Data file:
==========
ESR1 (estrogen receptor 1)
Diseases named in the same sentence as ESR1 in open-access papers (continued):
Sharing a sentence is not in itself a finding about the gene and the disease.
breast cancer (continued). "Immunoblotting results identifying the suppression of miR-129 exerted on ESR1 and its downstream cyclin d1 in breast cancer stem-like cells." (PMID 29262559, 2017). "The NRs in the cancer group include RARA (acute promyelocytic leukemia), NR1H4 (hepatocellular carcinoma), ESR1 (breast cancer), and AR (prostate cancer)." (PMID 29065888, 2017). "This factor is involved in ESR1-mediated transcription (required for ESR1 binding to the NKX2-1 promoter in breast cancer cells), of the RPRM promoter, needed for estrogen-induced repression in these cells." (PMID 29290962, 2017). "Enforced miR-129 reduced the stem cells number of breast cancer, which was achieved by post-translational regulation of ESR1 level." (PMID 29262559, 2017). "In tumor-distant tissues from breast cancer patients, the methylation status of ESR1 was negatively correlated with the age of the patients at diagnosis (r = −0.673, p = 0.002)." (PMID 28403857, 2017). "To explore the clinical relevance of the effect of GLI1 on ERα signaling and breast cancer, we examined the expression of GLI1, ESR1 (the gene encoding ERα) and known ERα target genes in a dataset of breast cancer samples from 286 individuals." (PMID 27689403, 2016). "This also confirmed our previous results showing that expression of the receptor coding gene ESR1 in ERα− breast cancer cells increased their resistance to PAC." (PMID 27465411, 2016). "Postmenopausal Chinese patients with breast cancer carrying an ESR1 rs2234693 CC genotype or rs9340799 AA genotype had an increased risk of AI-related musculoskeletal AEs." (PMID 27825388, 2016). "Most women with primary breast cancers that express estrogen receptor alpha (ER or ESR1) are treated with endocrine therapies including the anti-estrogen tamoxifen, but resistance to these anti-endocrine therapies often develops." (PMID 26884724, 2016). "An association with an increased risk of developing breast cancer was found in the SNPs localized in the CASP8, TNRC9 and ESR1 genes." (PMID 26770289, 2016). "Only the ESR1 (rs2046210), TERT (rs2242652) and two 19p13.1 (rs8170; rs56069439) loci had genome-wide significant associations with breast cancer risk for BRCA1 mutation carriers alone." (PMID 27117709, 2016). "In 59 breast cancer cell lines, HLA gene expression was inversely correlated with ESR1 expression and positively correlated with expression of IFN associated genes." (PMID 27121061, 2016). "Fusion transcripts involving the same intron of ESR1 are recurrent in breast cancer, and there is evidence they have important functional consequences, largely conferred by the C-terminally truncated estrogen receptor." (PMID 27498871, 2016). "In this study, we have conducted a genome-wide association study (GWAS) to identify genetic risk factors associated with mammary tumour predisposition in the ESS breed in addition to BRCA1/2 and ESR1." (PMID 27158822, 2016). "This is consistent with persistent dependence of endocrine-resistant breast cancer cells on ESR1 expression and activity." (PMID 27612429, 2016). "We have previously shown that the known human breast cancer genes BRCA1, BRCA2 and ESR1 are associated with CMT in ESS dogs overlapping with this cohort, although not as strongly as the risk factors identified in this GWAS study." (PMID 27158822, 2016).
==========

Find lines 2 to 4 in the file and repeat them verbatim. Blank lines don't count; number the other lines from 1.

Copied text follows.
Diseases named in the same sentence as ESR1 in open-access papers (continued):
Sharing a sentence is not in itself a finding about the gene and the disease.
breast cancer (continued). "Immunoblotting results identifying the suppression of miR-129 exerted on ESR1 and its downstream cyclin d1 in breast cancer stem-like cells." (PMID 29262559, 2017). "The NRs in the cancer group include RARA (acute promyelocytic leukemia), NR1H4 (hepatocellular carcinoma), ESR1 (breast cancer), and AR (prostate cancer)." (PMID 29065888, 2017). "This factor is involved in ESR1-mediated transcription (required for ESR1 binding to the NKX2-1 promoter in breast cancer cells), of the RPRM promoter, needed for estrogen-induced repression in these cells." (PMID 29290962, 2017). "Enforced miR-129 reduced the stem cells number of breast cancer, which was achieved by post-translational regulation of ESR1 level." (PMID 29262559, 2017). "In tumor-distant tissues from breast cancer patients, the methylation status of ESR1 was negatively correlated with the age of the patients at diagnosis (r = −0.673, p = 0.002)." (PMID 28403857, 2017). "To explore the clinical relevance of the effect of GLI1 on ERα signaling and breast cancer, we examined the expression of GLI1, ESR1 (the gene encoding ERα) and known ERα target genes in a dataset of breast cancer samples from 286 individuals." (PMID 27689403, 2016). "This also confirmed our previous results showing that expression of the receptor coding gene ESR1 in ERα− breast cancer cells increased their resistance to PAC." (PMID 27465411, 2016). "Postmenopausal Chinese patients with breast cancer carrying an ESR1 rs2234693 CC genotype or rs9340799 AA genotype had an increased risk of AI-related musculoskeletal AEs." (PMID 27825388, 2016). "Most women with primary breast cancers that express estrogen receptor alpha (ER or ESR1) are treated with endocrine therapies including the anti-estrogen tamoxifen, but resistance to these anti-endocrine therapies often develops." (PMID 26884724, 2016). "An association with an increased risk of developing breast cancer was found in the SNPs localized in the CASP8, TNRC9 and ESR1 genes." (PMID 26770289, 2016). "Only the ESR1 (rs2046210), TERT (rs2242652) and two 19p13.1 (rs8170; rs56069439) loci had genome-wide significant associations with breast cancer risk for BRCA1 mutation carriers alone." (PMID 27117709, 2016). "In 59 breast cancer cell lines, HLA gene expression was inversely correlated with ESR1 expression and positively correlated with expression of IFN associated genes." (PMID 27121061, 2016). "Fusion transcripts involving the same intron of ESR1 are recurrent in breast cancer, and there is evidence they have important functional consequences, largely conferred by the C-terminally truncated estrogen receptor." (PMID 27498871, 2016). "In this study, we have conducted a genome-wide association study (GWAS) to identify genetic risk factors associated with mammary tumour predisposition in the ESS breed in addition to BRCA1/2 and ESR1." (PMID 27158822, 2016). "This is consistent with persistent dependence of endocrine-resistant breast cancer cells on ESR1 expression and activity." (PMID 27612429, 2016). "We have previously shown that the known human breast cancer genes BRCA1, BRCA2 and ESR1 are associated with CMT in ESS dogs overlapping with this cohort, although not as strongly as the risk factors identified in this GWAS study." (PMID 27158822, 2016).